Depending on where you go in Australia, farming can be a remarkably different experience to farming here. However, some things such as public perception, water, milk price, animal welfare and bureaucratic red tape are remarkably similar.
In April, members of the Federated Farmers Dairy Executive team travelled to Adelaide to meet up with their Australian counterparts, the Australian Dairy Farmers (ADF). This joint sharing of dairy industry knowledge has been an annual occurrence for some years. With it we have seen operations in southwest Queensland and Tasmania and they have travelled to New Zealand, where we showed them dairy farming on the West Coast and in Canterbury.
Because of our seasonal dairy industry, we are geared to deal with bobby calves en masse. Many Australian farms calve all year round. As a consequence of our annual influx, New Zealand has good systems in place for dealing with the welfare of bobby calves which the ADF is keen to learn about. The ADF, like Federated Farmers, helps inform government policy so the Federation's New Zealand experience is invaluable.
New Zealand and Australia also deal with carbon emissions differently. New Zealand faces the prospect of our animal-sourced carbon emissions being taxed in the near future, while the Australian Government has elected to exclude them.
We both, however, pay emission taxes on electricity and transport costs. Emissions trading is a great subject for debate.
The trip to South Australia, financed by DairyNZ in recognition of the integral part we play in the Strategy for New Zealand Dairy Farming, was to the Fleurieu Peninsula south of Adelaide. This base allowed us to easily visit the mouth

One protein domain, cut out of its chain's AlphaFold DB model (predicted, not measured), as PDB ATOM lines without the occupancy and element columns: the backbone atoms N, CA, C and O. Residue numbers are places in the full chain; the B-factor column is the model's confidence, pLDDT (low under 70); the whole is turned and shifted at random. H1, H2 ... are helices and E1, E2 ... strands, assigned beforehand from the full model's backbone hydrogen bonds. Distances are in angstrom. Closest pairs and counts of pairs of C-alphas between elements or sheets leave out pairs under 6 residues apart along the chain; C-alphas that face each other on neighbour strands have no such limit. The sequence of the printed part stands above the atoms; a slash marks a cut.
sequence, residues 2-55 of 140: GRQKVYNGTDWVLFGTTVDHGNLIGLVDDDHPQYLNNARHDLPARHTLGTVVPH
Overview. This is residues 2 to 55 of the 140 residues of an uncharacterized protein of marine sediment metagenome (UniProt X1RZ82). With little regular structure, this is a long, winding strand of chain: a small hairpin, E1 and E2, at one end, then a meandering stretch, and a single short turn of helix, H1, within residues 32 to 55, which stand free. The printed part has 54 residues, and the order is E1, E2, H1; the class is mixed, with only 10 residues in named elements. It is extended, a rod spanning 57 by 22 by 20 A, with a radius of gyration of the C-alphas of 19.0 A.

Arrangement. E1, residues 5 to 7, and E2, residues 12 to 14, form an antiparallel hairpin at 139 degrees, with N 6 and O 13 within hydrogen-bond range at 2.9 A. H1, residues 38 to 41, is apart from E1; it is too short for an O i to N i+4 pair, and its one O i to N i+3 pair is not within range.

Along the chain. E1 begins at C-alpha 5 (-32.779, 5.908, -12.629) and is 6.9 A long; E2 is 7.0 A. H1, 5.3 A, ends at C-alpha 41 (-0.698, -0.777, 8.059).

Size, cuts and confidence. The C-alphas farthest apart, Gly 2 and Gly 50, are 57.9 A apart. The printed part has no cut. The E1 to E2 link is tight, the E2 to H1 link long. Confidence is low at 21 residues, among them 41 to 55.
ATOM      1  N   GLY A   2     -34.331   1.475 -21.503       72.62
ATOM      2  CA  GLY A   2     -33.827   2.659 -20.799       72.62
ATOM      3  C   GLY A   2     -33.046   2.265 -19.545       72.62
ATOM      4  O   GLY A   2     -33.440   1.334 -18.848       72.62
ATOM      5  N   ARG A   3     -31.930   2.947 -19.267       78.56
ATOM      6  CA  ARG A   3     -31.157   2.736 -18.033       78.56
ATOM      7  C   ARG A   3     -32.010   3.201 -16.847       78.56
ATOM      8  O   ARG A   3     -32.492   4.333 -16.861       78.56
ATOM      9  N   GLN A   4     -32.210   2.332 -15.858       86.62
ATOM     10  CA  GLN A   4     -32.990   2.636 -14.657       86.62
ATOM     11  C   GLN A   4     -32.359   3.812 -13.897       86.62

of the Murray River. The Murray and its supporting Darling River is the third-largest river system in the world and affects 90 per cent of Australia's population.
It is no wonder everyone has an opinion on what should be done to improve the health of this river. Our host, who gave a talk on the most important outcomes for South Australia, which of course also wouldbe very beneficial for the other
states, had several. As expected, some members of the participating group had different ideas.
The Darling River starts in Queensland, goes through New South Wales and merges with the Murray on the border of Victoria and NSW to finally end up in South Australia. At present there are serious negotiations going on between the different states and the Federal Government about the health of the river system. There is no solution in the short term as the financial interest is huge for the individual parties. The recent deluge has eased the environmental pressure substantially, but it also eased the pressure to find a solution.
The wildlife in the delta is amazing, particularly bird life. There has been a huge increase in the seal population in the past couple of years and now they are wondering why the penguin numbers are dwindling.
While Adelaide is associated with the Barossa Valley and wines, we were treated to visits to a couple of the local Fleurieu Peninsula vineyards, a goat farm, several dairy farms and the local fresh milk factory.